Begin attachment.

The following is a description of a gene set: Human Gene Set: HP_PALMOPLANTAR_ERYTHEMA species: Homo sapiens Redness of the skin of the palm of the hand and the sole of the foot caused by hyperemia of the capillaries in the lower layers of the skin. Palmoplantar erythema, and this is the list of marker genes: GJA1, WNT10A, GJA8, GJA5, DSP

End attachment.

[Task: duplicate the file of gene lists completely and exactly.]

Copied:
The following is a description of a gene set: Human Gene Set: HP_PALMOPLANTAR_ERYTHEMA species: Homo sapiens Redness of the skin of the palm of the hand and the sole of the foot caused by hyperemia of the capillaries in the lower layers of the skin. Palmoplantar erythema, and this is the list of marker genes: GJA1, WNT10A, GJA8, GJA5, DSP